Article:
Thursday, March 13, 2014

List of Cooking Spices with Pictures


What's the Differences Between Spices and Herbs?

Many types of herbs are now used around the world. The word “herb” comes from the Labit herba, meaning a medical plant. The meaning of herb in a narrow sense is a nonlasting plant that withers after blooming without its stems becoming woody. Perennial herbs are widely used for the purpose of dying and gardening and other as well as for medicine and food. In Europe, herbs have long been utilized for medical purposes. Some edible herbs belong to the category of spice. Even some herbs containing poisonous components can be categorized as spices if the poisonous element can somehow be neutralized with heating and other cooking procedures.

An herb is botanically classified as a perennial plant, but the meaning of spice comes from its use in cooking, not any plant classification. A spice should, therefore, be edible. In fact, no spice definitions distinguish clearly between a spice and an herb. The term spice can be broadly defined as a compound that has a pungent flavor or coloring activity, or one that increases appetite or enhances digestion. A spice is obtained from seeds, berries, buds, leaves, bark, and roots of plants growing mainly in the tropical, the subtropical, and the temperate zones. Culinary experts include all edible leaves that are usually called herbs in the category of spices (experts call them “spice leaves” or “edible herbs”) and so-called medicinal herbs which are not used for cooking in the category of herbs.

Various parts of plants are utilized as spices. Besides leaves, bark (e.g., cinnamon), buds (e.g., clove), fruits (e.g., allspice, nutmeg, mace, and Sansho— Japanese pepper), and other parts can be utilized. The concept of a spice can be summarized as follows:

1. Many plants utilized for spice are grown in the tropical, the subtropical, or the temperate zone.

2. Not the whole but part of the plant is effective as a spice.

3. The effect of a spice is characterized more or less by its stimulating flavor.

What are Culinary Herbs?

Culinary herbs are distinguished from vegetables in that, like spices, they are used in small amounts and provide flavor rather than substance to food.

Many culinary herbs are perennials such as thyme or lavender, while others are biennials such as parsley or annuals like basil. Some perennial herbs are shrubs (such as rosemary, Rosmarinus officinalis), or trees (such as bay laurel, Laurus nobilis) – this contrasts with botanical herbs, which by definition cannot be woody plants. Some plants are used as both herbs and spices, such as dill weed and dill seed or coriander leaves and seeds. Also, there are some herbs such as those in the mint family that are used for both culinary and medicinal purposes.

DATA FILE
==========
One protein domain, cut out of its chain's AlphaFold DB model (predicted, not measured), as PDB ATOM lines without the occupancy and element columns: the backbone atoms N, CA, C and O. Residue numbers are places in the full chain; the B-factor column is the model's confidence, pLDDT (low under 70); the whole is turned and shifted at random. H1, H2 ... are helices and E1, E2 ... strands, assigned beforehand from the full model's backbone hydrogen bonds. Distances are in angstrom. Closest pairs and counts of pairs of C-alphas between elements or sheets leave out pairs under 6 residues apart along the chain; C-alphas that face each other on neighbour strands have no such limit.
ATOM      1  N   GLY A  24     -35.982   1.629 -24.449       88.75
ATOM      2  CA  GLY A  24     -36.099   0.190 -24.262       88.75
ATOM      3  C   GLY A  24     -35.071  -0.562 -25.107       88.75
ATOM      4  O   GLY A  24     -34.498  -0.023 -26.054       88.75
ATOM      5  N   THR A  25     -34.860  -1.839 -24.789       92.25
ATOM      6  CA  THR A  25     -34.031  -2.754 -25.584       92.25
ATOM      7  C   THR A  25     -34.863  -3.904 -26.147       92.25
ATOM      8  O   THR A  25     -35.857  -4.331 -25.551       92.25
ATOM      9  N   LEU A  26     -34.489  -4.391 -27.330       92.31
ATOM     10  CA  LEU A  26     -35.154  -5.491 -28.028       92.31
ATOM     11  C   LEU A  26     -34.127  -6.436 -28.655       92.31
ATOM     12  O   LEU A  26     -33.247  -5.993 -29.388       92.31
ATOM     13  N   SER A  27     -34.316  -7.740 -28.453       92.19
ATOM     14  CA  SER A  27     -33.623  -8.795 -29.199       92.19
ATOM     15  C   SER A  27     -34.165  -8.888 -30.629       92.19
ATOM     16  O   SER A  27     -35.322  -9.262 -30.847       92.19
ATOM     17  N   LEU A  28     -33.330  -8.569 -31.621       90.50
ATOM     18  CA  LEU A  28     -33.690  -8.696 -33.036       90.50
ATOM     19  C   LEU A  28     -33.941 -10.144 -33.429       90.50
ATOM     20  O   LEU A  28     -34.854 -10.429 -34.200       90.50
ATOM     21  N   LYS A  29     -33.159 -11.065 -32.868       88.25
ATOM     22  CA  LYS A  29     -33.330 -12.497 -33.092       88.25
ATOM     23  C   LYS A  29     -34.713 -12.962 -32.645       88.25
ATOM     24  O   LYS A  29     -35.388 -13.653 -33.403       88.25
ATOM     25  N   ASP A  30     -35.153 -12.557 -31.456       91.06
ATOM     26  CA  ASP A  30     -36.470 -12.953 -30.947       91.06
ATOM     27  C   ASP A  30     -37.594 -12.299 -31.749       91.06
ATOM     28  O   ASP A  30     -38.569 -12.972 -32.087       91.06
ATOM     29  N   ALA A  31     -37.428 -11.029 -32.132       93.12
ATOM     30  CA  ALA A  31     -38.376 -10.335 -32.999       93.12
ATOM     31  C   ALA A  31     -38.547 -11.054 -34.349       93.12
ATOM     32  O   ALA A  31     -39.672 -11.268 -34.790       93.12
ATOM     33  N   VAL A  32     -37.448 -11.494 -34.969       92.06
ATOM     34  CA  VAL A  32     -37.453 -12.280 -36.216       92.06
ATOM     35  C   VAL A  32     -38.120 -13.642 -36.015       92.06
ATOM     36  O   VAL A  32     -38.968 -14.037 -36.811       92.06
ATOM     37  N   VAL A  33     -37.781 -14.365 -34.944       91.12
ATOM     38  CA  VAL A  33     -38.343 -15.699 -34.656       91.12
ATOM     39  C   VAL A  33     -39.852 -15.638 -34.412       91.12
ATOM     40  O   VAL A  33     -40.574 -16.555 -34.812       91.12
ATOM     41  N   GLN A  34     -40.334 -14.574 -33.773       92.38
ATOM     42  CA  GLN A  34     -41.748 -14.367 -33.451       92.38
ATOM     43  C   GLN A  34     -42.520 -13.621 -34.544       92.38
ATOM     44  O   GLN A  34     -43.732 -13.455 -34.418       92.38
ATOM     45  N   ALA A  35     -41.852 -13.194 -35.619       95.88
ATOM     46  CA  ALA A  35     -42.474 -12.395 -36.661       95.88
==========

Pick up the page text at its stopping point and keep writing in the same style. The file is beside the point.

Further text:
What is the Functions of Spices in Cooking?

Primary and Secondary Functions of Selected Spices and Flavorings:

1) Taste: Thai basil, black pepper, cardamom, jalapeno, asafetida, lemongrass, star anise, kokum, sorrel, chipotle, habanero

2) Aroma: Clove, ginger, kari leaf, mint, nutmeg, rosemary, cardamom, tarragon, cinnamon, sweet basil, mango, rose petal

3) Texture/Consistency: Mustard seed, onion, sassafras, sesame seed, shallot, peppercorn, ajowan seed, poppy seed, candlenut, almonds

4) Color: Annatto, cayenne, paprika, parsley, turmeric, saffron, basil, cilantro, mint, marigold

5) Antimicrobial: Cinnamon, clove, cumin, oregano, rosemary, sage, thyme, ginger, fenugreek, chile peppers

6) Antioxidant: Turmeric, rosemary, sage, clove, oregano, mace

7) Health: Chile pepper, cinnamon, fenugreek, ginger, turmeric, garlic, caraway, clove, sage, licorice

Spicing Up Your Life with Herbs, Spices, and Seasonings

Herbs and spices are essential flavoring ingredients. Herbs are produced from the leaves and stems of a variety of plants; spices can come from a plant’s roots, seeds, bark, buds, or berries. If you stock the following, you will have the basics for most recipes:

1) Dry herbs: Basil, bay leaves, dill, marjoram, oregano, parsley, rosemary, sage, tarragon, and thyme

2) Salt and pepper: Table salt, kosher salt, sea salt, or other gourmet or flavored salts, as your taste dictates; whole or ground black pepper; whole or ground white pepper; cayenne pepper; and red pepper flakes

3) Spices: Allspice, chili powder, cinnamon, whole and ground cloves, ground cumin, curry powder, ginger, dry mustard, nutmeg, and paprika

Uses of Herbs in Cooking

The list of common herbs can help you decide which herbs go best with which kinds of dishes.

Common herbs you should know and their description:

1) Basil- Essential to Mediterranean cooking, especially Italian and French cuisine. Excellent with tomatoes, eggs, pasta, poultry, fish, and in vinaigrette.

2) Bay Leaf- Add the dried leaves to long-cooking dishes like soups, stews, poaching liquid, marinades, and pot roasts. (Remove the leaf before serving the dish.)

3) Chervil- Use with fish and shellfish, eggs, chicken, tomatoes, asparagus, summer squash, eggplant, and herb butter.

4) Chives- Try them in cream sauces or soups; with chicken, eggs, shellfish, or marinated salads; or sprinkled over cottage cheese.

5) Cilantro- Dried versions pale in comparison to fresh. Good with Mexican and Asian dishes, especially on rice, fish, and pork or in salsa and guacamole.

6) Dill- Use seeds in pickling recipes; use leaves on fish and shellfish, chicken, and omelets, and in salad dressing.